Bouldering Round-up: Wood, Pelorson and Johnson top big projects
- Monday 12th April 2021
Daniel Woods, Nico Pelorson and Alex Johnson all 'go big' on long-term projects.
When a climber such as Daniel Woods starts to dig in deep into a super hard project and posts about it on a near-daily basis it's clear that something pretty special is in the offing. Finally, having dedicated his entire focus to it, Woods finally topped Return of the Sleepwalker at a reported grade of V17/Font 9A. The 17-move bloc in Black Velvet Canyon at Red Rock, Nevada, USA immediately shot within the world’s top blocs. Assuming, as is likely given the circumstances, the V17/Font 9A grade sticks, Return of the Sleepwalker is the USA’s first Font 9A and one of only a handful around the world at that level.
The sit-down-start extends Jimmy Webb’s 2018 stand-up bloc Sleepwalker, itself a stout offering weighing in at V16/Font 8C+. Woods repeated Sleepwalker in 2019 and almost immediately started to look at the sit-down start.
In early February this year Woods posted about his recent focus saying: “Since Nov. of last year, I have been consumed by two projects that are next-level hard for myself. One is in Eldorado Canyon, CO dubbed Megatron. The other is in BV, Las Vegas dubbed Sleepwalker sit. Both these lines revolve around connecting 2 hard blocs to create a power resistant line. Megatron’s breakdown is V15 (8C) to v14 (8B+) with no rest (15 moves total). SW sit is V13 (8B) to V16 (8C+) with no rest (16 total moves for me). I haven’t tried anything else besides these two lines. Small increments of progress have been made. The longest I’ve worked a boulder before these lines was around 15 days. I stopped counting now after 20.”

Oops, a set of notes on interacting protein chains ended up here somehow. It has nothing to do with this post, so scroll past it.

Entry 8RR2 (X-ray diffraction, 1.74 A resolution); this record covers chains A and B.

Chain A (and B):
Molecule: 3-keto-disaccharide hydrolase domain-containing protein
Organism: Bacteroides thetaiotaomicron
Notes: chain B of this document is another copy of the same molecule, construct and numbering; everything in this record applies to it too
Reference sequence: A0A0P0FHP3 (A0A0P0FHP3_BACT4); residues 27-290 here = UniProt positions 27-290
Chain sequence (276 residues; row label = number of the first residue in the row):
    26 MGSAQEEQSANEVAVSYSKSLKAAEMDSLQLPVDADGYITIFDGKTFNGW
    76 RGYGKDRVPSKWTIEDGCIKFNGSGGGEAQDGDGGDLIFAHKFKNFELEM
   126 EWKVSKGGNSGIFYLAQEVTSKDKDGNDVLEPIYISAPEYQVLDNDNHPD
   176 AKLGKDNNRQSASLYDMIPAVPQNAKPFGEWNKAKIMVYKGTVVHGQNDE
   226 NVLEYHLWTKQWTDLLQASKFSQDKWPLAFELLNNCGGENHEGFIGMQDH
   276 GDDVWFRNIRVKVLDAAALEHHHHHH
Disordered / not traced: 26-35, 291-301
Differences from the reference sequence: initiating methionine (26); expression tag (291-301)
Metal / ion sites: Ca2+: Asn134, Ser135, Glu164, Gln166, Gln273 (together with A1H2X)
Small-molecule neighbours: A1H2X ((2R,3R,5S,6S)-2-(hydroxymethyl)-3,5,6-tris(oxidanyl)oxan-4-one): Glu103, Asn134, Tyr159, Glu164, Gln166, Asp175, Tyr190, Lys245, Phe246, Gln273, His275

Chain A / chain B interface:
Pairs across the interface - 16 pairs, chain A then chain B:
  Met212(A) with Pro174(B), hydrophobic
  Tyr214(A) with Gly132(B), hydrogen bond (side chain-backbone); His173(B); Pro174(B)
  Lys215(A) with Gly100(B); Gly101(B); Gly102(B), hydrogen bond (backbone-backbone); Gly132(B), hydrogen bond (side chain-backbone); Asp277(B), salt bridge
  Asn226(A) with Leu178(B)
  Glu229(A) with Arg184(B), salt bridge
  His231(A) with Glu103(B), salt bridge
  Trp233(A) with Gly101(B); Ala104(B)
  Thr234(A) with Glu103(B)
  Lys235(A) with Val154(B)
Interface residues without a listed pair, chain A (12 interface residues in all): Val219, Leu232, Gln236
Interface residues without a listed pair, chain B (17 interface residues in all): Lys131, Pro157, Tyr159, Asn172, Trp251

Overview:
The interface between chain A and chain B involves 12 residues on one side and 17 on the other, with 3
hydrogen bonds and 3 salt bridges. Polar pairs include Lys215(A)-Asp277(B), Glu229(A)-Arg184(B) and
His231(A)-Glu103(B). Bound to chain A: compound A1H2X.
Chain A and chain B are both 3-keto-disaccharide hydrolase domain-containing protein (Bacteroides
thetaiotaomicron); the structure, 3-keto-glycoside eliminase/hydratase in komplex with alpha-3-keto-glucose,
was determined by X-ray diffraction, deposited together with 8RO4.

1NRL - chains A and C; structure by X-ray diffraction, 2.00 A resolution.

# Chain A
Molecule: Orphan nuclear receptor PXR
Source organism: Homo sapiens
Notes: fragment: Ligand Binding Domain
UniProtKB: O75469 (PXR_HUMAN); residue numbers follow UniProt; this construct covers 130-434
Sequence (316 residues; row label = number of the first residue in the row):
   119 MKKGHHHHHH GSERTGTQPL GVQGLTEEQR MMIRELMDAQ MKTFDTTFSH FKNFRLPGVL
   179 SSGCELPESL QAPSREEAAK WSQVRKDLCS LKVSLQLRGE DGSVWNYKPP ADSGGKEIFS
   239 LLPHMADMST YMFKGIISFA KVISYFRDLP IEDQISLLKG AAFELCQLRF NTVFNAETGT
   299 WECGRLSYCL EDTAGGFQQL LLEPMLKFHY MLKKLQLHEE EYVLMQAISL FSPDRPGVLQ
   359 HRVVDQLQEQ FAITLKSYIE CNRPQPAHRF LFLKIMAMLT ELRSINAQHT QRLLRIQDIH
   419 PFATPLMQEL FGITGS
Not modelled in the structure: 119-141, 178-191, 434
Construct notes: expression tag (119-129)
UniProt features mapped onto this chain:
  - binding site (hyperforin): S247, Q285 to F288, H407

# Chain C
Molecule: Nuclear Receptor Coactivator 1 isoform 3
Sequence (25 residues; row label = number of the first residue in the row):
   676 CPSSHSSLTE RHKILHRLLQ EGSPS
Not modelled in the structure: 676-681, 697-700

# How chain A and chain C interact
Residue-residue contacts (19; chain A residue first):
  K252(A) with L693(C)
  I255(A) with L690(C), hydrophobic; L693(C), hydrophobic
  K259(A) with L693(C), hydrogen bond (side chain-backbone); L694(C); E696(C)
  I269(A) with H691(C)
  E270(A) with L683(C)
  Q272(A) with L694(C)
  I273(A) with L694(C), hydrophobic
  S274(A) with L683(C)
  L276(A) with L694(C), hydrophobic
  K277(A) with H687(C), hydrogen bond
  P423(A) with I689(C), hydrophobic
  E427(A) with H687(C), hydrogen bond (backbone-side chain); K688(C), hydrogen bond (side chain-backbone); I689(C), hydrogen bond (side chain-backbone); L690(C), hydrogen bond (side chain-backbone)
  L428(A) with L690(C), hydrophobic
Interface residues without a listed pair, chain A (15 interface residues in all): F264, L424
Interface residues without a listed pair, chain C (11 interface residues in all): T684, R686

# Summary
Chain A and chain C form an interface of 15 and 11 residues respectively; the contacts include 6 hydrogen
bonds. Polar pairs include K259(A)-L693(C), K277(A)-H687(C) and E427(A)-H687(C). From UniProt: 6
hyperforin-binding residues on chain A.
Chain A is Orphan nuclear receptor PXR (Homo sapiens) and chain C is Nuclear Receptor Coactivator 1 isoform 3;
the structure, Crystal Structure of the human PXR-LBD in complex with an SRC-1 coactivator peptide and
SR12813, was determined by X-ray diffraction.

Woods was aware he was heading deeper and deeper into the rabbit hole – something which Steve McClure dubbed the “performance tunnel”. It’s a familiar issue for many climbers trying projects at their limit. Woods again; “ The monotony of rehearsing the same moves, dialling the same sections, maintaining skin good enough to have a chance, and dealing with the weather has mentally added up. Part of me wants to chill but another part says keep going further because you have never been to this place within before. Shits addicting to be honest yet makes you feel crazy. I’m trying, that’s all I can do. I know these lines are possible and want them, but ultimately it will come down to a lucky day when conditions are on point, body feels perfect, and head is on auto pilot.”
Woods continued. A month ago he reported that he was doing reps on Sleepwalker; 15 or so in total and four in a day! Three months in, Woods eliminated coffee, alcohol and stopped smoking weed. By now Woods switched from living in an Airbnb to camping nearby. Suddenly he had a break though; Woods was getting to the last move. His focus was on minutiae: “Well I told myself if I wanted to climb the hardest shit I’ve tried then complete obsession needs to occur. This line has taken over my life for the last 3 months. I don’t sleep at night because of it. I don’t think about anything else in life besides internally feeling my flow on this thing. Figuring out how to speed sections up, when to breathe, when to hold my breath, when to ramp up, when to slow down.”